The best early PC & monitor deals for Prime Day, featuring the best HP Elite, Dell Inspiron, Acer Aspire desktop computers and Samsung, LG & ASUS monitors
Amazon Prime Day sales experts have monitored the best early desktop computer and monitor deals for Prime Day, featuring all the latest deals on Dell, Acer, HP and ASUS PCs and LG, Samsung and Lenovo HD monitors. Browse the latest deals in the list below.
Best desktop PC deals:
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The compound thymoquinone (TQ) selectively kills prostate cancer cells at advanced stages, according to a new study published in Oncogene. Led by researchers at Kanazawa University, the study reports that prostate cancer cells with a deletion of the SUCLA2 gene can be therapeutically targeted. SUCLA2-deficient prostate cancers represent a significant fraction of those resistant to hormone therapy or metastatic, and a new therapeutic option for this disease would have immense benefits for patients.
Hormone therapy is often chosen for the treatment of metastatic prostate cancer but nearly half of patients develop resistance to the treatment in as little as 2 years. A mutation in RB1, a tumor suppressor gene that keeps cell growth under control, has been pegged as a particularly strong driver of treatment resistance and predicts poor outcome in patients.
“Mutations in tumor suppressor genes are enough to induce initiation and malignant progression of prostate cancer, but
The death of neurons, whether in the brain or the eye, can result in a number of human neurodegenerative disorders, from blindness to Parkinson’s disease. Current treatments for these disorders can only slow the progression of the illness, because once a neuron dies, it cannot be replaced.
Now, a team of researchers from the University of Notre Dame, Johns Hopkins University, Ohio State University and the University of Florida has identified networks of genes that regulate the process responsible for determining whether neurons will regenerate in certain animals, such as zebrafish.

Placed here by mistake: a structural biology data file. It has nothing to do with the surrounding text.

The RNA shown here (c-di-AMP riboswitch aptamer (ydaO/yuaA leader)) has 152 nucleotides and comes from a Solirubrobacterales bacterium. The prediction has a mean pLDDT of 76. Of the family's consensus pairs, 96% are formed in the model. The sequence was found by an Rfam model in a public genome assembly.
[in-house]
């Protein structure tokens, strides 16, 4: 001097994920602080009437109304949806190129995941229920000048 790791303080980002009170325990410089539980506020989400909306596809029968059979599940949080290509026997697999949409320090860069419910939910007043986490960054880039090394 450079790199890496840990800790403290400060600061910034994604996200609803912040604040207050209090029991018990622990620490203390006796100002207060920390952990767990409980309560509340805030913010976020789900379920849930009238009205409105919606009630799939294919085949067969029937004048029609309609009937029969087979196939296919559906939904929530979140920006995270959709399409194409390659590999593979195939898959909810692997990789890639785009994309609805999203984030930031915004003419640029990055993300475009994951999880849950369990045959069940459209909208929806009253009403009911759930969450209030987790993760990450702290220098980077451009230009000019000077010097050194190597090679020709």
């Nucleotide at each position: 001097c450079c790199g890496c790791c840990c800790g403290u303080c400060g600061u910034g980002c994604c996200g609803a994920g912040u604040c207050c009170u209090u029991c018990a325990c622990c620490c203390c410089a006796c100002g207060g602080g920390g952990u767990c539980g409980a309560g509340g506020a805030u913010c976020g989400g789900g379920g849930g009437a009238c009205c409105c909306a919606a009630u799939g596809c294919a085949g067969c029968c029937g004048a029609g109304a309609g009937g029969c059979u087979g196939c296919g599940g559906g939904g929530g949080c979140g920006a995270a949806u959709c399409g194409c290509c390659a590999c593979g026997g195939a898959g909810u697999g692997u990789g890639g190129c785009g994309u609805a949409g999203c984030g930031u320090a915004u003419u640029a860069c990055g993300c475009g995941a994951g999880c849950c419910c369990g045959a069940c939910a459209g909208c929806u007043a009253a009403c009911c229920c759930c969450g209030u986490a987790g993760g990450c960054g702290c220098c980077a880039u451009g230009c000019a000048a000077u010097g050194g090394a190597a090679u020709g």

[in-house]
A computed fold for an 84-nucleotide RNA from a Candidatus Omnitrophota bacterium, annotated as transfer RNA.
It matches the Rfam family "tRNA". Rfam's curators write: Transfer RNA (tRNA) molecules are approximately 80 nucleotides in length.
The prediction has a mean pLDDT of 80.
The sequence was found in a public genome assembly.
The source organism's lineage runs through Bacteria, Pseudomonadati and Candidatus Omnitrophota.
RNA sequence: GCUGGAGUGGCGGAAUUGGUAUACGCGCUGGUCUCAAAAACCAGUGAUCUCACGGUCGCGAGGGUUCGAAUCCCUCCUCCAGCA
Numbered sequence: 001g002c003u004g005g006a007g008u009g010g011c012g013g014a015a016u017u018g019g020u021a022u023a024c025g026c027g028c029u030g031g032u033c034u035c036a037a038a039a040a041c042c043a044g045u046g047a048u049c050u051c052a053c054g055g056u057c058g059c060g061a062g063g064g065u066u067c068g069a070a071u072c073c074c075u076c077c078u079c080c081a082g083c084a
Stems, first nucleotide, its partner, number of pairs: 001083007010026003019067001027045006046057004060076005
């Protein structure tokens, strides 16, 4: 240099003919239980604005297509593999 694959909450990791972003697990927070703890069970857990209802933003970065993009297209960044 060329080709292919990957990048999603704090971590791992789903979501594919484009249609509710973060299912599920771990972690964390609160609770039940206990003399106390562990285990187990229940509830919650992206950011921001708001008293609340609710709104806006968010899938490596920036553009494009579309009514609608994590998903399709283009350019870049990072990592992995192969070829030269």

“This study is proof of principle, showing that it is possible to regenerate retinal neurons. We now believe the process for regenerating neurons in the brain will be similar,” said David Hyde, professor in the Department of Biological Sciences at Notre Dame and co-author on the study.
For the study, published in Science, the researchers mapped the genes
Stanford University scientists have identified a new class of solid materials that could replace flammable liquid electrolytes in lithium-ion batteries.
The low-cost materials — made of lithium, boron and sulfur — could improve the safety and performance of electric cars, laptops and other battery-powered devices, according to the scientists. Their findings are published in a study in the journal ACS Applied Materials & Interfaces.
“A typical lithium-ion battery has two solid electrodes with a highly flammable liquid electrolyte in between,” said study lead author Austin Sendek, a visiting scholar in Stanford’s Department of Materials Science & Engineering. “Our goal is to design stable, low-cost solid electrolytes that also increase the power and energy output of the battery.”
Battery electrolytes shuttle lithium ions between the positive and negative electrode during charging and discharging. Most lithium-ion batteries use a liquid electrolyte that can combust if the battery is punctured
Meteorologists track hurricanes over the oceans, forecasting where and when landfall might occur so residents can prepare for disaster before it strikes. What if they could do the same thing for droughts?
Stanford scientists have now shown that may be possible in some instances — the researchers have identified a new kind of “landfalling drought” that can potentially be predicted before it impacts people and ecosystems on land. They found that these droughts, which form over the ocean and then migrate landward, can cause larger and drier conditions than droughts that occur solely over the land. Of all the droughts affecting land areas worldwide from 1981 to 2018, roughly one in six were landfalling droughts, according to the study published Sept. 21 in Water Resources Research.
“We normally don’t think about droughts over the ocean — it may even sound counterintuitive. But just as over land, there can be times